We would like to wish all of our readers a very Merry Christmas, and all the best of the Yuletide season.
There will never again be another Christmas to match the magical events of 2009, when we were privileged to interview
full-figured goddess Kelsey Olson in Disneyland, the most enchanted location in the Western Hemisphere, a storybook setting complete with a fairy-tale castle (which underscored Miss Olson's identity as a princess living in the present day). Not only was it a wonderful experience due to the thrill of meeting the most beautiful and popular current plus-size model, but it was a marvellous Yuletide story in and of itself. The topic of Christmas, and what it has meant to Kelsey throughout her life, from girlhood to adulthood, came up several times over the course of the discussion. We invite all of our readers to enjoy it once more.
This year, on the other hand, we take note of an interesting little story that serves as a follow-up to one of the themes of both the Kelsey interview and our recent Twelfth Anniversay post
: the effort to rediscover and reassert Old World identity and values, and to liberate Western Culture from its decades-long colonization by alien, parasitic forces and hostile ideologies.
in question appeared in The Hamilton Spectator
(a local newspaper) a few days ago. Here is a brief excerpt:
Turning carols into protest songs
Dec 20 2010
People driving by the group of cheerful, tambourine-shaking carollers probably would not suspect they were protesters.
But these Polish Hamiltonians are crooning to bring Christmas back into the so-called "holidays" or "season."
"...More and more, Christmas is disappearing because we hear that we have to be so politically correct that people are not allowed almost to say, 'Merry Christmas,'" Danuta Niton said Saturday afternoon outside City Hall.
Niton co-organized a Keep Christmas Alive protest for the second year in a row this month, a campaign mobilized by Hamiltonians of Polish heritage.
About 40 carollers from the Polish community gathered in front of the steps of City Hall Saturday, holding signs, including one that said: "For us, it's not just a season," and singing both English and Polish Christmas carols.
The group had one of its members dress up like the "Canadian" Santa Claus and another as the "Polish" Santa, who dressed up in a bishop's garments to resemble Saint Nicholas.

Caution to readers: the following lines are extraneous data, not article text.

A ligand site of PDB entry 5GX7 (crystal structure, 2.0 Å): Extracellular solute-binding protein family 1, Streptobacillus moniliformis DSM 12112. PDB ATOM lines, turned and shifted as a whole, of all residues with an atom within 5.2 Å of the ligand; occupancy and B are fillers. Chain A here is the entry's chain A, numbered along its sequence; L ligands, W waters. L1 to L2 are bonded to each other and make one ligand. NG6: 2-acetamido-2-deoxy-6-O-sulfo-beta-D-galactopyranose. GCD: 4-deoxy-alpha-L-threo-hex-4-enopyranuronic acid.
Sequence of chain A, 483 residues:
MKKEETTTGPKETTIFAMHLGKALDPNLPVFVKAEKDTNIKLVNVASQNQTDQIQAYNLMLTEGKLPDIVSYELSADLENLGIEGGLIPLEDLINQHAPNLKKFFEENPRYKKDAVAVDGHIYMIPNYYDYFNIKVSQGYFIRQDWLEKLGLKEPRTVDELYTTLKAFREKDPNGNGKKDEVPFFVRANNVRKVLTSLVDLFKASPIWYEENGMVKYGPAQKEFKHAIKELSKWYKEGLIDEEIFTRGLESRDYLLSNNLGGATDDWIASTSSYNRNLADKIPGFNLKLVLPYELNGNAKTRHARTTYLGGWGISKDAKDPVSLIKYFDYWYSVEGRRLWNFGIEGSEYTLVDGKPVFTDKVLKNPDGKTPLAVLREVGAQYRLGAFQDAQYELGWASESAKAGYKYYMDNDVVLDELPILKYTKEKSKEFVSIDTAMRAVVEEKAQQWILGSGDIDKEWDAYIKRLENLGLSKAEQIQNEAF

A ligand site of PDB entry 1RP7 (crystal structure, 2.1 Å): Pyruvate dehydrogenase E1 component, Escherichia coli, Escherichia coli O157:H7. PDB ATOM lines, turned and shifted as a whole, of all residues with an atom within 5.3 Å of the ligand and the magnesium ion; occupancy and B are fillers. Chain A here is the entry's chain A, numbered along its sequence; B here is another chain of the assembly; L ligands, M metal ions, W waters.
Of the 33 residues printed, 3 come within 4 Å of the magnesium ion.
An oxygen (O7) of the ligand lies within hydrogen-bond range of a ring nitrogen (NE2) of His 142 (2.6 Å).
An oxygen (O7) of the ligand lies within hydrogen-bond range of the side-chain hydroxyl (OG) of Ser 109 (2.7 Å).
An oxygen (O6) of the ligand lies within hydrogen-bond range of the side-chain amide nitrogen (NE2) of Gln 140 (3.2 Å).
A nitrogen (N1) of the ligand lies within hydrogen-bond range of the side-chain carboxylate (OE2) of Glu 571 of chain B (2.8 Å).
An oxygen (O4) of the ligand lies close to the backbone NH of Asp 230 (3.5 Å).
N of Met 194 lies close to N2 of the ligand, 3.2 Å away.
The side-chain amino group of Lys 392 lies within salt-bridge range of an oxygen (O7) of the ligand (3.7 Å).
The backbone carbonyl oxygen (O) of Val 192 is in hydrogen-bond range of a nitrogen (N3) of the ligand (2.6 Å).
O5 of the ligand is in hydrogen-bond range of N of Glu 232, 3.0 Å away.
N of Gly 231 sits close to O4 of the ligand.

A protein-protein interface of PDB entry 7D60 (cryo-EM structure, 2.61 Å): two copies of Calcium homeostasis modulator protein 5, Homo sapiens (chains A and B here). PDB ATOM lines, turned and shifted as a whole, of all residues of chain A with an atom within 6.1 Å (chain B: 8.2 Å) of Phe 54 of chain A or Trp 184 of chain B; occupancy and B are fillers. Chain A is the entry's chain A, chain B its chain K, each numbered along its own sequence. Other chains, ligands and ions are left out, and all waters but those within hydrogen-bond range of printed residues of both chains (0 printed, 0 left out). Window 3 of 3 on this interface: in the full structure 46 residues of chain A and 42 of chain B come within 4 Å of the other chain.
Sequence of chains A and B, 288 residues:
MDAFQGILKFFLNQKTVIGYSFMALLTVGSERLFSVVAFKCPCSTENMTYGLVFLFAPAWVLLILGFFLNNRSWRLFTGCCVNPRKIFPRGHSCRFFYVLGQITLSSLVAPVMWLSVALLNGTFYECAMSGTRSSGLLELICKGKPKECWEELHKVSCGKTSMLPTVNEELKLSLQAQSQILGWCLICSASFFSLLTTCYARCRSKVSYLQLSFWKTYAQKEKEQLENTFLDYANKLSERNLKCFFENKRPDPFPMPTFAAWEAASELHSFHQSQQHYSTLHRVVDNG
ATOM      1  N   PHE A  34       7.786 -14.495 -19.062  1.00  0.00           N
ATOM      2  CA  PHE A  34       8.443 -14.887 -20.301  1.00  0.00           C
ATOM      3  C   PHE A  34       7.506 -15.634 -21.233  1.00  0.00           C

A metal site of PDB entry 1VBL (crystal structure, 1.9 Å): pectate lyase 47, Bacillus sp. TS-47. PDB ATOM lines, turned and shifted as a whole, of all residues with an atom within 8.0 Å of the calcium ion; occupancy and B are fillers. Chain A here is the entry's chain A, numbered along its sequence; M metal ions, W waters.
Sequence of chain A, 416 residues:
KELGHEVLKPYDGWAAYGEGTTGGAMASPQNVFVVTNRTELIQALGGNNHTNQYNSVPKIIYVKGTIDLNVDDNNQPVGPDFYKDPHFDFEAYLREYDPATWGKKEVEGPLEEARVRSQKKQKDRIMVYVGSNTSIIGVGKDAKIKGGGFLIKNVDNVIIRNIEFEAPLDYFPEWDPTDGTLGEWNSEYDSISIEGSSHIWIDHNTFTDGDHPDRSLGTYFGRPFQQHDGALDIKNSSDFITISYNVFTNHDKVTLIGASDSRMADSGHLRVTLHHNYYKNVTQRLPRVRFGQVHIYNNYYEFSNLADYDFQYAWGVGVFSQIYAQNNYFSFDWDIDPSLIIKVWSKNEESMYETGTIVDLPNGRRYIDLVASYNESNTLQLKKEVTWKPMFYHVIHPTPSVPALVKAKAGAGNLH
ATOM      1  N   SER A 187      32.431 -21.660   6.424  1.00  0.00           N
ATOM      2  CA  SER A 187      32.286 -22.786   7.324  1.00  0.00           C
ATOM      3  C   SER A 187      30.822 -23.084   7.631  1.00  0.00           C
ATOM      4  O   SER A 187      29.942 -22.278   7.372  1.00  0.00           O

Niton said she hopes their campaign, which culminated Saturday after the group sang by the nativity scene in Gore Park and in front of Jackson Square, will result in businesses and City Hall using the word "Christmas" on their signage.
It may not seem like much, this gathering of Polish carolers protesting the erasure of Christmas, but it is a rare and telling example of Europeans defending their ethnic heritage. If such efforts were to spread to other Old World immigrant communities, and encompass other aspects of traditional values (such as the Classical ideal of full-figured femininity), then the "aesthetics of guilt" would soon vanish, and timeless beauty would be restored.
Here is one of the protest songs (a.k.a., traditional Christmas carols) that these Polish Canadians likely sang during their dissent: Dzisiaj w Betlejem
("Today in Bethlehem"), a joyous celebration of the Yuletide events. The performers are the folk-dance company "Mazowsze," dressed here in traditional ethnic garb.
It doesn't surprise us that it was specifically the Polish community that finally struck a blow for its traditions. The Poles benefit from a powerful religious legacy, an unreconstructed medieval Catholicism that has enabled them to resist countless hostile forces from without and from within over the centuries. It was a Polish king who, in 1683, led the fabled Winged Hussars in the largest cavalry charge in history, broke the Turkish lines, and saved Vienna (and Western civilization itself) from the Eastern invaders--an event that directly inspired the Battle of Pelennor Fields in Tolkien's The Return of the King. Poland was dismembered by its neighbours in the 18th century and wiped off the European map for 123 years, but it reemerged intact in the 20th century.* * *
The timeless ideal of plus-size beauty could similarly be suppressed for 123 years, but it will come back. In taking on Poland and its sons, as well as whatever Prussians are still alive in this world, postmodern materialism may have finally met its match. The alien rootlessness of the media world will break like surf upon the ancient strata of the Old World and its inheritors.
We have two images of plus-size beauty that we alternate to mark each annual Christmas. Last year we showcased Shannon Marie's unforgettable Addition-Elle ad, so this year we return to Barbara Brickner's gorgeous promotion for C.J. Banks, a warm, cozy evocation of hearth and home, with gifts of all sorts just waiting to be unwrapped; a celebration of tradition and family and heritage--which is what the Yule is all about.
Merry Christmas to all . . .